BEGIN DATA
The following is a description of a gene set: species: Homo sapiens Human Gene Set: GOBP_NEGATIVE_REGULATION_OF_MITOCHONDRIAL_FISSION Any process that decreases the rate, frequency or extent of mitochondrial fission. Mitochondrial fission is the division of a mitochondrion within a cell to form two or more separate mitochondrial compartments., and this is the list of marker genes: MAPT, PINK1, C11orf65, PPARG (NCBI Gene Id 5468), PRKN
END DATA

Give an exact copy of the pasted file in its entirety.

The following is a description of a gene set: species: Homo sapiens Human Gene Set: GOBP_NEGATIVE_REGULATION_OF_MITOCHONDRIAL_FISSION Any process that decreases the rate, frequency or extent of mitochondrial fission. Mitochondrial fission is the division of a mitochondrion within a cell to form two or more separate mitochondrial compartments., and this is the list of marker genes: MAPT, PINK1, C11orf65, PPARG (NCBI Gene Id 5468), PRKN